The anvil wedge of Eggardon Hill cuts through the roll of West Dorset like the upturned bow of a ship in a swollen sea; steep slopes that would have offered supreme natural defence for the Iron Age fortifications that remain largely intact upon the peak.
A walk here is untaxing but the ground can be uneven and slippery so watch your feet – especially when distracted by the views.
Eggardon Hill walk
1.6 miles/2.5km | 1 hour | easy–moderate
1. Plateau path
From either of the roadside parking spots (P) follow the footpath signs to the entrance of the fort and then take the path that hugs the southern side of the dividing fence and leads on to the main plateau. Part-owned by the National Trust, Eggardon is used for grazing by local farmers, so dogs, although welcome, must be kept on leads when livestock is present.
2. Suggler’s inn
Alongside the well-preserved earth-workings is a curious eight-sided form that has a more recent history. Isaac Gulliver, a notorious 18th-century smuggler, owned a local farm and planted trees in the octagonal enclosure to act as a signal to his boats out at sea. Gulliver is also believed to have used buildings at the Spyway Inn as a store for his contraband; the small snug bar in the pub is a perfect place to swap smuggling tales on a dark autumn evening.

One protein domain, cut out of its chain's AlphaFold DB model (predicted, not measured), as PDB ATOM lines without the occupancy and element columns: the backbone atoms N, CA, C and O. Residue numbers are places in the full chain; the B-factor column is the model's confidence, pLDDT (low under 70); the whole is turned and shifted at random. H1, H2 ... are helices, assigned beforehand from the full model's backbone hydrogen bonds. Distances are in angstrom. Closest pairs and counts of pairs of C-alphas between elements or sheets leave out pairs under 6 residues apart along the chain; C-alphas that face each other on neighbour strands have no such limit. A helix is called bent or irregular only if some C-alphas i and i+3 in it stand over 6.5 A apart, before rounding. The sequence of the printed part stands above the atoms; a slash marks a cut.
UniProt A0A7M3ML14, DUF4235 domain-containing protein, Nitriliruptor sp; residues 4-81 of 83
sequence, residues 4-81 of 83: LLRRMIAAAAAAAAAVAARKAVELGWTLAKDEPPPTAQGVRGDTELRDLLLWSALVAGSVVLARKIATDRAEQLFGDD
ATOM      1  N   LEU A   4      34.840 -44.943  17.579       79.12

3. Distant views
Views from the western ramparts are spectacular. On a clear day, it’s possible to follow the line of Lyme Bay from Golden Cap through into Torbay and as far as Start Point in south Devon, while the bulges of Pilsdon Pen and Lewesdon Hill (Dorset’s highest point) stand proud among the weave and folds to the north-west.
4. Bell Stone
Cross the wooden stile to walk out to the rock-strewn seam to the west. Here can be seen a sarsen known as the Bell Stone, a source of local folklore and mythology.
5. Life on the hill
Returning to the stile, head south along one of the worn footpaths along the top of the ramparts. In autumn, the grassland habitat is slightly yellowed from the sun, but remains dotted with the soft blue petals of harebells and the deeper mauve of autumn gentians. When the breeze softens, these southern slopes can be full of butterflies. The final flights of small copper, Adonis blue and clouded yellow can light up an autumn walk here, while migrant birds such as wheatear, whinchat and even ring ouzel – a member of the thrush family – can be seen, alongside the resident skylarks, linnets and corn buntings.